Saturday 2 December 1665

Up, and discoursing with my wife, who is resolved to go to London for good and all this day, we did agree upon giving Mr. Sheldon 10l., and Mrs. Barbary two pieces, and so I left her to go down thither to fetch away the rest of the things and pay him the money, and so I to the office, where very busy setting Mr. Poynter to write out my last night’s worke, which pleases me this day, but yet it is pretty to reflect how much I am out of confidence with what I had done upon Gibson’s discourse with me, for fear I should have done it sillily, but Poynter likes them, and Mr. Hater also, but yet I am afeard lest they should do it out of flattery, so conscious I am of my ignorance. Dined with my wife at noon and took leave of her, she being to go to London, as I said, for altogether, and I to the office, busy till past one in the morning.

7 Annotations

Terry Foreman   Link to this

"giving Mr. Sheldon 10l., and Mrs. Barbary two pieces"

A little pin money. L&M explain Elizabeth P. and Mary Mercer had stayed at the house of William Sheldon (Clerk of the Cheque, Woolwich) since 9 July. Barbara, his niece, served as a companion.

I take it "two pieces" = two shillings?

Bryan M   Link to this

“giving Mr. Sheldon 10l., and Mrs. Barbary two pieces”

Two pieces = two guineas = two pounds

See
http://www.pepysdiary.com/diary/1660/03/14/#c3091
and
http://en.wikipedia.org/wiki/Guinea_(British_coin)

cgs   Link to this

piece:= a bit of sumthin'
otherwise OED
16. a. A coin. Freq. with modifying word, as crown piece, seven-shilling piece, tenpence piece, gold piece, etc. Cf. sense 1b.
c. Any of various English gold coins current in different periods; spec.
(a) the unite of James I;
(b) a sovereign;
(c) a guinea.
See also BROAD-PIECE n. Obs.
1631 B. JONSON Divell is an Asse III. iii. 83 What is't? a hundred pound?..No, th' Harpey, now, stands on a hundred pieces.

1660 S. PEPYS Diary 14 Mar. (1970) I. 86 Here I got half a piece of a person of Mr. Wrights recommending to my Lord to be preacher in the Speaker frigate.

OED: 18. Brit. regional (chiefly Sc., Irish English, and Eng. regional (north.)) and U.S. regional. A portion of bread, esp. eaten on its own rather than as part of a meal; a sandwich; (gen.) a morsel of food, a snack, a light meal.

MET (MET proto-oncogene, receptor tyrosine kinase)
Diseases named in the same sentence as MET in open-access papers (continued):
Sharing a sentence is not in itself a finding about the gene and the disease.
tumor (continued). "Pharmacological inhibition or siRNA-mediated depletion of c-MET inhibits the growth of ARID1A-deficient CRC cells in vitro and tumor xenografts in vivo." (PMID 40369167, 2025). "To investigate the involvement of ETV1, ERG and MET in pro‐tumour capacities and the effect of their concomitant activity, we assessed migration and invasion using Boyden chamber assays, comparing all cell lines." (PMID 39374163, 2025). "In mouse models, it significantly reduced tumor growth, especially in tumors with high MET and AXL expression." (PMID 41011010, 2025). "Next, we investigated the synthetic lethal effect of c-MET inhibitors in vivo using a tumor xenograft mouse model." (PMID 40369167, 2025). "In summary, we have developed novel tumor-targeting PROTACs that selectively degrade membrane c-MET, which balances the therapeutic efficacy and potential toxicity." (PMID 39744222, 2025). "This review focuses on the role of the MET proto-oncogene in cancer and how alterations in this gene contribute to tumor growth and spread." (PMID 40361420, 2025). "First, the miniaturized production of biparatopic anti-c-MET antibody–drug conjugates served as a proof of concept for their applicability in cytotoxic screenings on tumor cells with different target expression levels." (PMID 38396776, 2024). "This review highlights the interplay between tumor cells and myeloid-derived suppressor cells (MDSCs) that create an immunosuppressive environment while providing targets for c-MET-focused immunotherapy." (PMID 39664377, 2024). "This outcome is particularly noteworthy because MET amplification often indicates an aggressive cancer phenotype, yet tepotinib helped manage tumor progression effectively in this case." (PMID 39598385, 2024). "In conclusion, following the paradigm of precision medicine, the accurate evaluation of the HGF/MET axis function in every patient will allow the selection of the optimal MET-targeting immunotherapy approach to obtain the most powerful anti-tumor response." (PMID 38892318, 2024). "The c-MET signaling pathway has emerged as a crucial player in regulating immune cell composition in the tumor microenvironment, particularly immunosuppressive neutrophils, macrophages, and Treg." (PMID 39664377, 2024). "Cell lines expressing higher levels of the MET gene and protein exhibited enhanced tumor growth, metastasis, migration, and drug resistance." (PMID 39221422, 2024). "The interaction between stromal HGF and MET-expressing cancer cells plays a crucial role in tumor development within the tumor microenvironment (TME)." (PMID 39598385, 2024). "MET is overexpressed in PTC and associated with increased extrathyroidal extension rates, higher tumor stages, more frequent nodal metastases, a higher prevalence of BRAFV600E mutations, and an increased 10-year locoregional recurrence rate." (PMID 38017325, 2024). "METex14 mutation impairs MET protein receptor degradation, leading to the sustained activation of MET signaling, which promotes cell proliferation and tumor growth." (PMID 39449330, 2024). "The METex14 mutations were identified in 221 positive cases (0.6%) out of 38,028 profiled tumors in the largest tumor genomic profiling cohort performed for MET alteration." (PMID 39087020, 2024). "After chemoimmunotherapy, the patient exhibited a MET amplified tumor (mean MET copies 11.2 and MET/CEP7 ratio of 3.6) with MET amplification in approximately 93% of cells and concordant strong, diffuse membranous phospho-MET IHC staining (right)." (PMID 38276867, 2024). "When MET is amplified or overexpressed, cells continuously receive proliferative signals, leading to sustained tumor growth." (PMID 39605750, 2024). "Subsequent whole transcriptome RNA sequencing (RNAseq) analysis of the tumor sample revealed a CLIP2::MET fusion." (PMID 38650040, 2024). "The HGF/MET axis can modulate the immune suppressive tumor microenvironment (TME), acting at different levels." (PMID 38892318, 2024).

1619 A. SIMSON in W. K. Tweedie Sel. Biogr. (1845) I. 103 He took a piece and blessed it.

c1660 S. RUTHERFORD Christ's Napkin 15 The bairn that is greeting..for a piece or a drink.

This lass be no uncouth mistress but from a more gentile family of equal rank or pecking order,
thus could be two small gold coins

Bryan M   Link to this

"she being to go to London, as I said, for altogether"

There was some discussion much earlier about the way Sam viewed his diary. I get the feeling that life was just so interesting for Sam that he was bursting to tell it all to someone. The conversational style here and elsewhere suggests that the diary was Sam's imaginary confidant. Compare it to Sandwich's business-like prose or the jolly Reverend Josselin's tally of woes.

PHE   Link to this

"it is pretty to reflect how much I am out of confidence with what I had done upon Gibson’s discourse with me...".

A great example of Sam's self analysis, and the amusement he gets from it.

Mary   Link to this

"pretty to reflect...."

If there is amusement here, then I think that it has a somewhat wry look on its face.

Robert Gertz   Link to this

Sam at his most winning in his sincerely earnest desire to do things right and well.

***
I take it Bess is bored beyond fear of death (to a certain practical extent) in Woolwich.

"Bess...I really don't think London is quite the place for you yet, especially with me still working here in Greenwich. Why not wait another month here and continue your painting?"

"Another month? Would you like to see my latest...?"

"Indeed..."

"I call this series my 'suicide' phase."

"Really...?"

"Really."

Sam eyes the gruesome deplictions...

Hmmn...

"That's the one where I hang for decapitating you in your sleep."

"Ah, yes...What are those words in all those lines above your drowned corpse in this one? The 'Ophelia Redux'?"

"Same as in all...'All work and no play makes Bess a mad girl.'"

"Right...You know, perhaps Seething Lane isn't such a bad idea..."

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